To really appreciate the measure of intellectual dishonesty employed by the United States Supreme Court in its February 12, 2011 opinion, Michigan v. Bryant, 562 U.S. ____ (2011), one need not take my word for it; all that is needed is a cursory review of Justice Scalia’s dissent. Scalia does not politely voice his disagreement with the majority; he flat out calls them out, stopping just shy of calling the majority a bunch liars. He says for example, that the majority’s interpretation of the facts is, “so transparently false that professing to believe it demeans this institution. Id. at ____. And “[i]n its vain attempt to make the incredible plausible . . . today’s opinion distorts our Confrontation Clause jurisprudence and leaves it in a shambles.” Id. at ____.
In Bryant, the victim was shot and killed, but before dying he managed to make a series of statements to five different police officers about the identity of the shooter and the location of the shooting. His statements to the officers were admitted at trial and the alleged shooter was convicted of second degree murder. Following Crawford and Davis, the Michigan Supreme Court reversed the conviction holding that the admission of the statements violated the Confrontation Clause of the United States Constitution. The United States Supreme Court vacated the ruling of the Michigan Supreme Court and remanded the case for a determination of whether the statements were otherwise admissible under the state’s hearsay rules.
The Court held that the admission of the out of court statements did not violate the Confrontation Clause because they were not testimonial statements because they had a “primary purpose . . . to enable police assistance to meet an ongoing emergency.” Id. at ____.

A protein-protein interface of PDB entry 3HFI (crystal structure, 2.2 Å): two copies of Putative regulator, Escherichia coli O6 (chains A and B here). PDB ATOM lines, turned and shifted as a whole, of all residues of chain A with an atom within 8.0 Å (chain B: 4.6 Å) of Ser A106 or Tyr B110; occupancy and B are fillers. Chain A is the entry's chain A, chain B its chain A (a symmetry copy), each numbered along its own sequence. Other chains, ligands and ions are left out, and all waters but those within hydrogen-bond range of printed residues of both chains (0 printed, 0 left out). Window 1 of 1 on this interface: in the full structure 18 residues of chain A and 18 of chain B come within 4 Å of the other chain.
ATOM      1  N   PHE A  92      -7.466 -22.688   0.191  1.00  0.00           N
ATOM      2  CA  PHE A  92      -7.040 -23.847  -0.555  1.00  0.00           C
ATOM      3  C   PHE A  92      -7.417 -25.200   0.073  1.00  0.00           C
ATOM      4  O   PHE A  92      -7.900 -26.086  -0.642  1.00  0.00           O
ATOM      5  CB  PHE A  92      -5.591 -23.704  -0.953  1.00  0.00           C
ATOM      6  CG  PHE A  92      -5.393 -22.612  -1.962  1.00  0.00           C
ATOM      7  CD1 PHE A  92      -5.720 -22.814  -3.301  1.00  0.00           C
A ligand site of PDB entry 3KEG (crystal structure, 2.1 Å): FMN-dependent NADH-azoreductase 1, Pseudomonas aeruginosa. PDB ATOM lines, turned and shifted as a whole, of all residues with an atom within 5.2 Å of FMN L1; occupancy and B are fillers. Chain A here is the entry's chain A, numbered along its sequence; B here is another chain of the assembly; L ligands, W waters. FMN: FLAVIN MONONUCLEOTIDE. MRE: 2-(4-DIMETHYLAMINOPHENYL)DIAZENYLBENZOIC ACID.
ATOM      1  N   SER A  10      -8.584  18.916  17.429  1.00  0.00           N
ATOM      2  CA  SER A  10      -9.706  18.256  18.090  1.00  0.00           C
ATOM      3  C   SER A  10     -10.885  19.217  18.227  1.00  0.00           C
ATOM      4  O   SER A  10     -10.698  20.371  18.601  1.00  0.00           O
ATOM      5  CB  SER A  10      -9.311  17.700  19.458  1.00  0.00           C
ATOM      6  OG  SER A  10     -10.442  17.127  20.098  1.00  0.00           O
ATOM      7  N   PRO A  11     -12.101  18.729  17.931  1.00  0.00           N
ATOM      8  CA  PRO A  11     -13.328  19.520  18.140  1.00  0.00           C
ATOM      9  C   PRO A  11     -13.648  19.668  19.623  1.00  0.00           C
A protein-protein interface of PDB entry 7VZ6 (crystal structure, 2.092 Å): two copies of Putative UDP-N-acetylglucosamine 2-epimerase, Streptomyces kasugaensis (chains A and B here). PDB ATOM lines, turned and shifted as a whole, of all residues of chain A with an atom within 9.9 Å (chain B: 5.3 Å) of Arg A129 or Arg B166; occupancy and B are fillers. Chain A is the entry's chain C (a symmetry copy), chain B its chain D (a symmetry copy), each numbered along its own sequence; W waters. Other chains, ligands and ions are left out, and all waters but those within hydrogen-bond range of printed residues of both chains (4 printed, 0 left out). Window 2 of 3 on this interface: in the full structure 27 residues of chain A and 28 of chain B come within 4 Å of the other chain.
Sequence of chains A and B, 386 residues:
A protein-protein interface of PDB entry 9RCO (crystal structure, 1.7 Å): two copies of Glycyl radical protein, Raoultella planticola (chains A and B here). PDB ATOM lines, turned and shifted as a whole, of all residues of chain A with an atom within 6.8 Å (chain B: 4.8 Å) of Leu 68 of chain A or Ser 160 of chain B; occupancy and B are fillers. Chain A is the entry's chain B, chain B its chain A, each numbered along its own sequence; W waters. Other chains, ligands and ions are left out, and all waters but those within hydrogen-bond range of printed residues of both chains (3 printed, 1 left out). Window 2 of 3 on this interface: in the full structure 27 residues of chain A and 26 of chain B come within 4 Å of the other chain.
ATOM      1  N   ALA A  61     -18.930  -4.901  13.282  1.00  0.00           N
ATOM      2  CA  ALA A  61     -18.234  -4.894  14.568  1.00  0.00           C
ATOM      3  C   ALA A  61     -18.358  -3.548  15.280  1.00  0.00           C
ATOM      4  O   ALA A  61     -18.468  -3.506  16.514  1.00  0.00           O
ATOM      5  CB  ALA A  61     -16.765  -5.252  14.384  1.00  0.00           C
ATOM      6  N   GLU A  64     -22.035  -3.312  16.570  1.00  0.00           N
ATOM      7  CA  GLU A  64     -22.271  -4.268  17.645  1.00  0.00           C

The significance of the Bryant decision, as explained by Justice Scalia, is that rather than using the intent of the declarant to determine the testimonial nature of the statement, it now requires a trial court to engage in a convoluted analysis of the intent of both the interrogator and the declarant in order to determine if the primary purpose of the interrogation was to diffuse an ongoing emergency. In doing so, Justice Scalia reasons that the Court has created a mechanism by which a court can determine the admissibility of the statement by first determining, “[i]f the defendant “deserves” to go to jail, then a court can focus on whatever perspective is necessary to declare damning hearsay nontestimonial. And when all else fails, a court can mix-and-match perspectives to reach its desired outcome.“ Id. at ___.
Justice Scalia advocates the use of a “declarant-focused inquiry.” Id. at ___. Under this approach a statement is testimonial, if the declarant knows that the statement is “potentially relevant to a later criminal prosecution should one ensue.” Id. at ____.
While it strikes me that Justice Scalia’s approach is far more logical and simpler, I can’t help wonder whether the better approach is to examine the purpose of the proffered statement. As every first year law student knows, hearsay, by definition, is an out of court statement offered to prove the truth of the matter asserted. In determining the admissibility of an out of court statement, the court must first determine if it is offered to prove the truth of the matter asserted. It strikes me that if an out of court statement tends to prove a material fact (such as identity or venue) then the statement is testimonial and the protections of the Confrontation Clause are implicated.
Regardless of which of these approaches one chooses, as articulated by Justice Scalia, the fact remains that this opinion leaves the guarantee safeguarded by the Confrontation Clause as, “no guarantee at all.” Id. at ____.